Monday, December 15, 2014

December 14 - Inwood Hill Park - Christmas Bird Count

Every December Adele Gotlib organizes the northern Manhattan portion of the Lower Hudson Christmas Bird Count. On Sunday, December 14 the group met at Dyckman Street and the Hudson River at 7:30 - 7:45 am. From the end of the pier there James Knox spotted, and I managed to miss (!), what was easily the best bird of the day - a Purple Sandpiper on the rocks below the La Marina restaurant just south of the pier. This is possibly a first record for the species here in northern Manhattan. To be fair to myself, nearly everyone in the group missed the bird. James spotted it and only a couple of others saw it before it disappeared around the south side of the rocks. Everyone headed down the new bike trail to try for the bird, but it was not found again.

After the frustrating miss at the pier we broke into groups to cover different areas. Seven birders and I headed up into the woods in Inwood Hill Park, while Adele led a group along the Hudson north through the ball fields. James took others to Swindler's Cove and Highbridge Park and others headed down to Fort Tryon Park. The eight of us in the woods further divided into two groups of four to scour the woods along the ridge in Inwood. And it did need to be a scour. I have been doing the bird count in Inwood for about twenty years now and this was probably about the quietest I have ever found the woods. A few titmice, even fewer chickadees, White-throated Sparrows, White-breasted Nuthatch, Downy, Hairy, and Red-bellied woodpeckers, a couple of Red-tailed Hawks were about all we found. The best species I saw from the ridge was two Red-breasted Mergansers flying over and out to the river. The most activity was in the Clove where people put out bird seed. Late-morning most of the Inwood counters rendezvoused at Muscota Marsh at the 218th Street entrance to the park, where a number of us warmed ourselves with takeout hot chocolates from the Indian Road Cafe. We did pick up a few more birds here with a Cooper's Hawk sitting in a tree across the small bay and an immature Black-crowned Night-Heron flying in to join a second immature roosting in the trees on the edge of the point. James called me on my cell at that point to ask how things were going and when people would be meeting again down on Dyckman where Adele had arranged for the NYC Parks Department building by the playground to be open for the group. James had done better than the rest of us with a Baltimore Oriole and a Black-throated Blue Warbler down by Swindler's Cove.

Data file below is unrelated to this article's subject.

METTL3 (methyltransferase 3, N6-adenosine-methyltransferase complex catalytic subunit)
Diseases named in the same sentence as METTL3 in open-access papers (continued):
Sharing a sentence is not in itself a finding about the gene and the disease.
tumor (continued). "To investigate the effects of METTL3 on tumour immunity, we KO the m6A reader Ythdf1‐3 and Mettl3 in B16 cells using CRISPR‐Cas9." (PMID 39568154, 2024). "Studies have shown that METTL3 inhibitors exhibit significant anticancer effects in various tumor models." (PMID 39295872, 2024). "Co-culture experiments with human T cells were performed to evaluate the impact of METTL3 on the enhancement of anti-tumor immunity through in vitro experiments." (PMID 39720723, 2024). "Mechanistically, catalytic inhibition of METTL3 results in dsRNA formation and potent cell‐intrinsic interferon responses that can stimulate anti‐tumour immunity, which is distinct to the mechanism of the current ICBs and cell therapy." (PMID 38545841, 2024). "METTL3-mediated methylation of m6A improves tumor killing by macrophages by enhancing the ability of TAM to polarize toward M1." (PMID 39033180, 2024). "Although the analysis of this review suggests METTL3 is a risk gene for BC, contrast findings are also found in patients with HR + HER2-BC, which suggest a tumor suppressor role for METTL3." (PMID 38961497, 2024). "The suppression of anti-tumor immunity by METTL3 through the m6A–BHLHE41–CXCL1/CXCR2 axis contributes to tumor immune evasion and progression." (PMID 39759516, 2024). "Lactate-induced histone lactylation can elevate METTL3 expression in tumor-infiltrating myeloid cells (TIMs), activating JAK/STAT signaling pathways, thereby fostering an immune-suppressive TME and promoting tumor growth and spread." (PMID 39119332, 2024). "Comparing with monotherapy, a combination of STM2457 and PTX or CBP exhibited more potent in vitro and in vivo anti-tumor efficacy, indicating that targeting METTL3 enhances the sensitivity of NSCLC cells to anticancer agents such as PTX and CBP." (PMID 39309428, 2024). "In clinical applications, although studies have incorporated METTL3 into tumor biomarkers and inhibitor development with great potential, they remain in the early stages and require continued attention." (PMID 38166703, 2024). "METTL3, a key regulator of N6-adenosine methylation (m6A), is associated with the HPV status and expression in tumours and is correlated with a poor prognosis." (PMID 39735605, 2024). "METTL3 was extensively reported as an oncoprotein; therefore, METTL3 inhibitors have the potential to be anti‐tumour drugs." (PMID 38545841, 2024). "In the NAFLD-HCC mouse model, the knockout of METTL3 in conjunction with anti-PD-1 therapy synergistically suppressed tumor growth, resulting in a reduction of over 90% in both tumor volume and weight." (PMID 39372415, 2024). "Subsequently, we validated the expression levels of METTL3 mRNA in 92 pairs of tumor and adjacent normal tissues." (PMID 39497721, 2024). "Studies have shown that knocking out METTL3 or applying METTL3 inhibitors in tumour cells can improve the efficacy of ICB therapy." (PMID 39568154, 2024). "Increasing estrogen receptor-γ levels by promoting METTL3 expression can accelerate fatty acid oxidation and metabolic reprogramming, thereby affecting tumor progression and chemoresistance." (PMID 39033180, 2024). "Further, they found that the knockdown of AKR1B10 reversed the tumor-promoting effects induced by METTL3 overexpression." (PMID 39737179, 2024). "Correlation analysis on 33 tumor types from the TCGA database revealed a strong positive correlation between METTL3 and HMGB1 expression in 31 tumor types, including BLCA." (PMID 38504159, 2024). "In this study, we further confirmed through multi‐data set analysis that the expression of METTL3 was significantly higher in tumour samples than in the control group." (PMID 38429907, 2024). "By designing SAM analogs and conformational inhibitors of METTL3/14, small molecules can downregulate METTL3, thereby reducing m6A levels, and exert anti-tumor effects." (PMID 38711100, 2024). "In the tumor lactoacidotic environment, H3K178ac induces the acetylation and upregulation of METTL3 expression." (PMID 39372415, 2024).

The group broke up at Muscota Marsh with some heading home and Adele and some heading back to Dyckman. Ann (who had joined us at Muscota) and I in to our apartment for lunch with a guest we had staying with us. After lunch I went back down to the pier at Dyckman to try another search for the Purple Sandpiper. I was unsuccessful, but did run intro Adele and some of the others again. A few of us decided to walk down the bike path along the river to its end in case the sandpiper was along the rocks somewhere. I spotted a raven flying over the Palisades across the Hudson, which I first thought wouldn't count for the day since it was in New Jersey, but then remembered, of course it did since this was the Lower Hudson Count and was not restricted to New York. On t5he way down the bike path we ran into James coming back. He had seen a Bald Eagle soaring over - another nice addition to the day's list. We continued to the turnaround at the end of the bike path and as we headed back north Adele spotted a Bald Eagle overhead. It was a subadult in an interesting plumage. It had a full white head and tail, but still had considerable white underneath the wings and on the underside of the body. I called James to ask him what plumage his eagle had been in. He told me his had been a young, all dark bird, so this was a second Bald Eagle for the day. Further up the bike path Adele spotted a western race Palm Warbler ahead of us for another nice addition to the day's list. The afternoon's birding proved to be more interesting than the morning's mostly empty walk through the woods!

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